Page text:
The world’s future depends on a Belgian town located in Flanders that counts only 17,000 people. It is in the small Belgian town of Puurs that Pfizer will manufacture a coronavirus vaccine created with BioNTech, which is now one of the front-runners to finally put an end to the pandemic. Within Belgium, Puurs is mostly known for its Duvel beer (Devil in Dutch), which owes its name to its high alcohol percentage (8.5%).
But why did Pfizer choose this town (together with Kalamazoo, Michigan) to produce its vaccine?
During an interview carried out by Politico, Koen Van den Heuvel, who has been the mayor of Puurs for 24 years, discusses this big Belgian success story. He explains that the importance of Puurs started to increase around the middle of the 20th century, when the town was connected to the port city of Antwerp by train and by new roads. Thanks to these infrastructures, Puurs is now in a strategic spot between Brussels Airport and the port of Antwerp.
“Thanks to those investments, you can export products from here by ship and by plane in a fairly quick way, which is a major asset if you’re producing something that’s exported globally,” said the mayor to Politico.
In the same period, the Belgian government implemented a series of laws to make the country more attractive for foreign investments. Investments from foreign medical and chemical companies such as Alcon and Upjohn started to pour into the region. And some of them, like Pfizer, have flourished.
The initial investment from Upjohn was later acquired by Pfizer: thanks to this acquisition, Puurs became one of Pfizer’s largest production sites worldwide. Every year, more than 400 million doses of vaccines and medicines are produced in Puurs, and this number could rise further in the coming months.
Speaking with Politico, Pfizer’s spokesperson Koen Colpaert explained that his company keeps investing in Belgium because of the “high-tech expertise and training of its staff and the high level of academic research.” Together with Germany and Ireland, Belgium is one of the EU’s top three countries for the export of pharmaceuticals, hosting big pharma brands such as Janssen, Biocartis, Novartis and GlaxoSmithKline.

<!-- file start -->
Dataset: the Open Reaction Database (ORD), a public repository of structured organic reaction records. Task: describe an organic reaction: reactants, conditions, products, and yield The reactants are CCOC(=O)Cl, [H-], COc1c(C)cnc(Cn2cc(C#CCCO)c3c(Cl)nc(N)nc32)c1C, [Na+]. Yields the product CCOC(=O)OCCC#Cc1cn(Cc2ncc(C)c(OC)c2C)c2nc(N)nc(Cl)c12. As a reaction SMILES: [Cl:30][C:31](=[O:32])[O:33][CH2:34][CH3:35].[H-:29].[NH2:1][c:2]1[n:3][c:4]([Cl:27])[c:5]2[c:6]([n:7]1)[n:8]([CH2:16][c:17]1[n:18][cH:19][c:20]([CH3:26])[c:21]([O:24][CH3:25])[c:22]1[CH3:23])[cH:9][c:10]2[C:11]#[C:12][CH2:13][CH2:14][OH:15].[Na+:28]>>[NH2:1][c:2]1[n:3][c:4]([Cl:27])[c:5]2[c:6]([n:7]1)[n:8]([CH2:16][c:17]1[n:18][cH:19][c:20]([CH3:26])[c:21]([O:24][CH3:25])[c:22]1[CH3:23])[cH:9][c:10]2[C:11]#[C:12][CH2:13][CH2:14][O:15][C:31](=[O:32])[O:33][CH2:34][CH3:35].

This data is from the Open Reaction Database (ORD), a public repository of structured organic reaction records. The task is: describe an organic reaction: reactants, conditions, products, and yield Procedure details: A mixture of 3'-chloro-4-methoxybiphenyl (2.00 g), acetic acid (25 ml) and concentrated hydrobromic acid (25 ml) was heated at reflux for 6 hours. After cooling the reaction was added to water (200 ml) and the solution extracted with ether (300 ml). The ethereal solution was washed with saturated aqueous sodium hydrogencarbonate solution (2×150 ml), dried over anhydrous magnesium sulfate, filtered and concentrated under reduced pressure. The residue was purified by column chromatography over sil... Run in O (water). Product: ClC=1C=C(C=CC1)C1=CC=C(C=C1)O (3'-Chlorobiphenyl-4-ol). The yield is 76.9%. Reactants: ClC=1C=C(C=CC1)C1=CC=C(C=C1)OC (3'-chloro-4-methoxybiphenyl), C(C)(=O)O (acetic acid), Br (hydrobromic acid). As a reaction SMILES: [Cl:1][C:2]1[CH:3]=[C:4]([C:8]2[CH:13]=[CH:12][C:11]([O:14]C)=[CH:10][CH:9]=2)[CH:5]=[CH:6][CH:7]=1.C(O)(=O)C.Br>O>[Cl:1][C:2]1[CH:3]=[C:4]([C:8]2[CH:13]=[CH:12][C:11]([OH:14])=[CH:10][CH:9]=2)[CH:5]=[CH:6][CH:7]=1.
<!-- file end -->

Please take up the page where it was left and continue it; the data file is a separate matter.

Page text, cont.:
Hilde Crevits, Flemish Economy Minister, highlighted the increase in jobs and in research investments in the pharma sector. “We invest a lot in higher education and research, which leads to high-educated staff and academic hospitals with which pharmaceutical companies can work together on clinical trials … We also have a beneficiary tax system for scientific research and the use of patents,” she pointed out.
According to Beck, government’s policies have created a favorable environment in which companies, universities and spin-offs help each other to grow.
Belgium’s strategic location in the heart of Europe is also a mayor help. Brussels Airport was one of the first to be certified by IATA for cargo transport of pharmaceuticals.
Mayor Van den Heuvel wants to make sure that the Pfizer will stay in his town, keeping good relationships between the company and the town and focusing on quality to favor investments. “The internal competition in this kind of multinationals is murderous, and Belgium has a clear downside: high wage costs,” declared Van den Heuvel.
Van den Heuvel is known as a business-friendly politician: When Pfizer asks for something, he will do everything possible to satisfy the request. Once, a town road was sold to Pfizer to connect two of its sites. Another time, the company was easily granted licenses to install two wind turbines, although their visual impact when driving into the town is awful.
According to Steven Prinsen, a local opposition leader representing the Greens, this has created some discontent as Pfizer plant is close to a residential neighborhood, where residents ear some noise from the turbines. However, Prinsen and other opposition leaders admit that there is huge support for the pharmaceutical companies in the town as it provides thousands of jobs.
Van den Heuvel said that he has been criticized for constantly giving in to Pfizer’s requests. “But for such an icon that provides jobs for so many of our families, some goodwill is allowed. And the success of this vaccine has not just made our entire town proud, it will once again lead to new hirings,” said den Heuvel to Politico.eu.